Hikers should be aware that the trail has been relocated in the north end of Richloam, north of the junction to the Richloam trailhead. This Notice to Hikers from FTA explains the route change.
p. 149, mile 390.2, Perry Oldenburg trailhead. The Deer Run Rd roadwalk has been eliminated. Leaving the trailhead, the blazes now take you into a field to parallel the former roadwalk. After the trail crosses the road, it makes a diagonal across a stretch of woods containing a new designated primitive campsite, an important stop before Chinsegut WEA, where camping is not permitted.
p. 156, mile 448.5, SR 200. Signs have been posted to tell vehicles not to park along the highway at this trail crossing. There is also signage about upcoming road construction. If it is impossible to cross SR 200 due to construction, use the blue-blazed trail into and out of Ross Prairie trailhead as a bypass.
Once you’re across SR 200 and back in the woods, there is a new picnic table at an intersection with a new paved bike path that extends from here to Santos and parallels the Florida Trail. You will meet it and cross it in several spots, including sharing it under road underpasses and across the Land Bridge over I-75.
p. 156, mile 448.8, Ross Prairie trailhead. Signs in the restrooms indicate that you must now pay for use of the showers if you are not paying to camp at the campground at this trailhead.
p. 163, mile 481.3, NUBY’S CORNER. There is a new Dollar General within an easy walk of the SR 40 trail crossing and a new BBQ restaurant. North of this point, a reroute has made passage through Hulls Creek Swamp easier. New boardwalks have been installed over the next 8 miles northbound, making for a much more pleasant hike.
p. 165, mile 483.7, SR 19. The trail has been relocated off Plum Creek Timberlands into an adjacent parcel of private property. Follow blazes and signage. Some swamps are bridged. You rejoin the original route within 4 miles, just before entering Caravelle Ranch WMA.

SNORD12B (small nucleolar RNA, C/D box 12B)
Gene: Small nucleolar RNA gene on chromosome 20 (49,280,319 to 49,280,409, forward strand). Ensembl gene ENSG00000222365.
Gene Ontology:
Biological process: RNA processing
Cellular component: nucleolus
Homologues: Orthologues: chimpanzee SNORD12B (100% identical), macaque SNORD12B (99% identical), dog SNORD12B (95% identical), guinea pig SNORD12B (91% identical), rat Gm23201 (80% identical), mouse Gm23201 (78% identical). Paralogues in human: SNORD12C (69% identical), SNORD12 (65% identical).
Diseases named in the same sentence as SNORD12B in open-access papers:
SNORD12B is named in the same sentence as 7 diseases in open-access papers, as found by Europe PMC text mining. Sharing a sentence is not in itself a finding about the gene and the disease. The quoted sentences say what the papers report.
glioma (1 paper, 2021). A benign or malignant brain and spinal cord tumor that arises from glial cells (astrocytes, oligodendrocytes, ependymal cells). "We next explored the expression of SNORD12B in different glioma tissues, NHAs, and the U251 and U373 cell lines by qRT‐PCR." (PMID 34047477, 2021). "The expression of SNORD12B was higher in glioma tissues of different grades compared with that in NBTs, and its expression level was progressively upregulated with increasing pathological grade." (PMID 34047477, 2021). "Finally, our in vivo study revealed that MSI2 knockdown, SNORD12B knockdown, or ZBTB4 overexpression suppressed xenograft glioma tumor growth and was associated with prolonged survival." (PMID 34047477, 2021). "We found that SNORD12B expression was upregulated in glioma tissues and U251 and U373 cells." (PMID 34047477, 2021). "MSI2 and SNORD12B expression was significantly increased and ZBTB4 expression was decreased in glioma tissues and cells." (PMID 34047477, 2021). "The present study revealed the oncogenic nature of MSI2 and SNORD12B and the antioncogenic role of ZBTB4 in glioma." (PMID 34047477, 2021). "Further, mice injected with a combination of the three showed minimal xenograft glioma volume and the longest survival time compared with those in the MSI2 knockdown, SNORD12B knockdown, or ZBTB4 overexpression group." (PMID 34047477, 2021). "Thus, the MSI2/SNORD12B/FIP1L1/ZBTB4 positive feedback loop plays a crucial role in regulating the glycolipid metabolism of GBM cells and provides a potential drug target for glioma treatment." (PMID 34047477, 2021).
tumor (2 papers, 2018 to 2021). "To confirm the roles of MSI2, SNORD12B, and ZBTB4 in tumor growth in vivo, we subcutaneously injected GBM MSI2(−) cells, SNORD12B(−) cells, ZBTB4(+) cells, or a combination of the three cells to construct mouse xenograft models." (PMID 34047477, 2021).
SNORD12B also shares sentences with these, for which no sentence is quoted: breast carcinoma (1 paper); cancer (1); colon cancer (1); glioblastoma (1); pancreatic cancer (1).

p. 177, mile 490.6, SR 20. The reroute at the north end of this section leads you to a gate facing SR 20. Between the gate and the road is a deep ditch with no bridge. There is no way around it but to go through it and get very wet. The trail continues north through the north gate, past the DOT drainage area. The former SR 20 trailhead to the east appears to be abandoned.
p. 179, mile 496.2, SR 100. Bike path construction is complete. Cross SR 100 and follow the orange blazes to scramble up to the new paved bike path. Follow it north (compass W) to Carraway. Because of the construction technique used to build this new bridge over Rice Creek, there is no longer any way to reach Rice Creek to filter water.
p. 181, mile 507.1, Co-champion loblolly bay. Skip the side trip. The mighty tree has fallen. The trail is no longer being maintained.
p. 181, mile 509.4, Longleaf Pine Trail. Due to logging in the forest, the trail has been relocated from the south intersection with the Longleaf Pine Trail northbound for a stretch, steering you closer to a water source in a sinkhole at 29.7770,-81.8719.
p. 181, mile 519.9, Sandhill Camping Area. This campground is actually called is actually Turkey Oak Camping Area and has tent sites. Sandhill Camping Area is for RVs only.
p. 182, Keystone Heights. Water is accessible at Alligator Creek along Immokalee Rd at 29.8091, -82.0329 along the Keystone Heights roadwalk.
p. 184, mile 541.1, Bobbie Shepherd Park. Hikers report water from spigot is usable. Picnic tables and trash can have been added.
p. 187, LAKE BUTLER. The city’s free camping program inside Union Station has been discontinued. You can still inquire about camping near City Hall or at Lake Side Park. Stop in at City Hall to sign the hiker register and talk to Sara.
p. 188, OSCEOLA NATIONAL FOREST. The U.S. Forest Service has eliminated free camping at designated sites in the Osceola National Forest. This affects hikers during fall hunting season since you are required to use the designated campgrounds. All other times, you can random camp.
p. 190, mile 588.1, Cobb Hunt Camp. A camping fee of $10 now applies.
p. 190, mile 589.9, Ocean Pond. Mother Goose and Jim are no longer the camp hosts, and the new camp hosts are reportedly not as accommodating to hikers. The camping fee has been raised from $12 to $20.
p. 190, mile 600.5, West Tower. A camping fee of $10 now applies.